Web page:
Correlation of integrated energy stocks with WTI
In this series, we compared integrated energy stocks for their valuations, dividend yields, short interest changes, institutional holdings variations, and implied volatility movements. We also looked at their stock performances. Now let’s evaluate the changes in their correlations with WTI (West Texas Intermediate) prices so far in May 2017.
Integrated energy stocks such as ExxonMobil (XOM), Chevron (CVX), and BP (BP) have seen their correlations with WTI rise so far in May. The correlation coefficient of CVX rose to 0.91 compared to its one-year average of 0.49.
XOM and BP rose to 0.90 and 0.67, respectively, in May. However, Royal Dutch Shell’s (RDS.A) correlation coefficient was at 0.52 in May, which ws lower than its average of 0.60.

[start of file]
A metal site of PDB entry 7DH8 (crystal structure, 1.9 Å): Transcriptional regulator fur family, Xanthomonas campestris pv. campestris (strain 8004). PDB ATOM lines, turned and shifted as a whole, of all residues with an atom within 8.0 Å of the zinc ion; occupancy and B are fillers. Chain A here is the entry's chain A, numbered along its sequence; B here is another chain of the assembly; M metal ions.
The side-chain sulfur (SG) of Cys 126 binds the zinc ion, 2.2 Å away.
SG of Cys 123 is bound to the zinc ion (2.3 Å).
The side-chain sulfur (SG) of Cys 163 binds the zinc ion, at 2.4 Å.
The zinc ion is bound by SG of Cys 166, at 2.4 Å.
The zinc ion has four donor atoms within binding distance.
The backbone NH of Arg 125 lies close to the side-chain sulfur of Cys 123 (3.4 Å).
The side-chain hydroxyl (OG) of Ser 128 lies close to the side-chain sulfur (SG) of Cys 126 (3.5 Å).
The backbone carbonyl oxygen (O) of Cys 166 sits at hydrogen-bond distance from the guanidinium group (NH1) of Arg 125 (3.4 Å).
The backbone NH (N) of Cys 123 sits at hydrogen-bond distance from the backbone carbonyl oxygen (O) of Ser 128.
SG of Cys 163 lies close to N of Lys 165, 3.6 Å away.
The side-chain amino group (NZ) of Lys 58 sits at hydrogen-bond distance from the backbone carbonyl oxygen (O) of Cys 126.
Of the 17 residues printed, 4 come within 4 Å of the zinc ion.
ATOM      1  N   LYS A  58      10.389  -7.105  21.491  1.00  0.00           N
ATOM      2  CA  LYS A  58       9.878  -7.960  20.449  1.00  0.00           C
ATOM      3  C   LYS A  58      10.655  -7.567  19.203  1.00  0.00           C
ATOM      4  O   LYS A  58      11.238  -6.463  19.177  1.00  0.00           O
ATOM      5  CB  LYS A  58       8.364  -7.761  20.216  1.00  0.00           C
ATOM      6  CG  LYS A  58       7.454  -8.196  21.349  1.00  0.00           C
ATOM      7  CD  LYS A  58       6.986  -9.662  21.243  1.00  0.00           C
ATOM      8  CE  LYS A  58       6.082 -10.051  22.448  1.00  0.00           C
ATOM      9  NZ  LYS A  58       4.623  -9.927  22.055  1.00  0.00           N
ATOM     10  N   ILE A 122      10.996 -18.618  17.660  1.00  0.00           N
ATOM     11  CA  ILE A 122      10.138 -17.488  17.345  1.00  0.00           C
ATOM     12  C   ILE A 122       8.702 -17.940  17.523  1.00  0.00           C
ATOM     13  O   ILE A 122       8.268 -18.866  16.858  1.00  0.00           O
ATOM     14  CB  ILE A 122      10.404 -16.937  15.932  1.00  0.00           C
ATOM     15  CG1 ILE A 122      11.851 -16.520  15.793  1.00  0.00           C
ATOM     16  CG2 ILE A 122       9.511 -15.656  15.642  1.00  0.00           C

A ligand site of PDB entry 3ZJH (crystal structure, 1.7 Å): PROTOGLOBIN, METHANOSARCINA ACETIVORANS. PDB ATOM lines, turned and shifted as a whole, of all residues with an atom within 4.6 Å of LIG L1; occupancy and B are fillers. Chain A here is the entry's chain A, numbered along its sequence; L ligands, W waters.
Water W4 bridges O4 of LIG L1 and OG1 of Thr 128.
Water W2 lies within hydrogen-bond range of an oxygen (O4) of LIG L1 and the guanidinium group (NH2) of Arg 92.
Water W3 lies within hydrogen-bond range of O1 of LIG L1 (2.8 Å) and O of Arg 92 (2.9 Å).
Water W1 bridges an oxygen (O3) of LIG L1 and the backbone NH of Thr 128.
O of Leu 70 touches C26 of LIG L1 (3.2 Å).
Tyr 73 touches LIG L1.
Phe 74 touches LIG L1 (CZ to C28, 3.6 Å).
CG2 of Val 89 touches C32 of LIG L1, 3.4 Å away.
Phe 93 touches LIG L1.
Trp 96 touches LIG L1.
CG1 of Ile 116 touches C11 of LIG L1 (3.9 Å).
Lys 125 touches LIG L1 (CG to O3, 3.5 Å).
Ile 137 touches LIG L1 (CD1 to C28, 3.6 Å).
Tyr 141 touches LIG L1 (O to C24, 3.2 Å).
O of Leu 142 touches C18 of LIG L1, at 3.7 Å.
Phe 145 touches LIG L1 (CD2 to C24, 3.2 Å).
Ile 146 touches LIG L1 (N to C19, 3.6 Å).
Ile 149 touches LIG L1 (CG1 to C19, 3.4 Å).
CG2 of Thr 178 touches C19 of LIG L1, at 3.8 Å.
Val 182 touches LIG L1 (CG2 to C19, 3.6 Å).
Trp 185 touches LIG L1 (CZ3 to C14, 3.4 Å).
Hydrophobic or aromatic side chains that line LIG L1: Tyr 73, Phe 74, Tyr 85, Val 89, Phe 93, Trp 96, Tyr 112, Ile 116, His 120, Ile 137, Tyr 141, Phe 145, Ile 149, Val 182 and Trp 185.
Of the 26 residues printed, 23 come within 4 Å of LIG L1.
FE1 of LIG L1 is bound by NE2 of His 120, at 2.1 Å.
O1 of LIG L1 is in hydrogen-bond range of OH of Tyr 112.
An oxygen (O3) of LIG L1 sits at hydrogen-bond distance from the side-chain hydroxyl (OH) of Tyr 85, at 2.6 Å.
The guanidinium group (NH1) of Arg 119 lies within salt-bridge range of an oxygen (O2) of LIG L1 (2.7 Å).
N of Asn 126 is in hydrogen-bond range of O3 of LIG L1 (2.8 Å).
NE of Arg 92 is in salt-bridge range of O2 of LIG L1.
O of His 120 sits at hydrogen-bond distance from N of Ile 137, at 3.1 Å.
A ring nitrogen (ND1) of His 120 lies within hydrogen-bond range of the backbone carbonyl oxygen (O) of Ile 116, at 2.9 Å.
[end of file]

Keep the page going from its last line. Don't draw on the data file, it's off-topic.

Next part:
Changes in correlation values
In May, XOM’s and CVX’s correlations with WTI were higher than RDS.A’s. WTI prices are positively correlated to integrated stock prices, so the higher the correlation, the more movement in a stock for any move in WTI prices. That can be seen in the falls of XOM and CVX stock correlating with WTI prices in May 2017. CVX stock fell 1.0% and XOM stock fell 0.10% in May. WTI prices fell 6.0% in May. But with the weaker correlation of RDS.A with WTI, the stock has seen a 4.0% rise in its value in May. RDS.A probably rose due to better-than-expected 1Q17 earnings.
BP’s and Royal Dutch Shell’s price changes also impact the FTSE 100 Index. BP, RDS.A, and RDS.B are part of the index, which is comprised of large UK companies. BP, RDS.A, and RDS.B make up about 14.0% of the index in terms of market capitalization.
To find out more about the direction of oil prices, please refer to Will US Inventories Help Crude Oil Prices Recover? If you’re looking for exposure to the integrated energy sector, you can consider the Vanguard Energy ETF (VDE), which has a 39.0% exposure to the sector.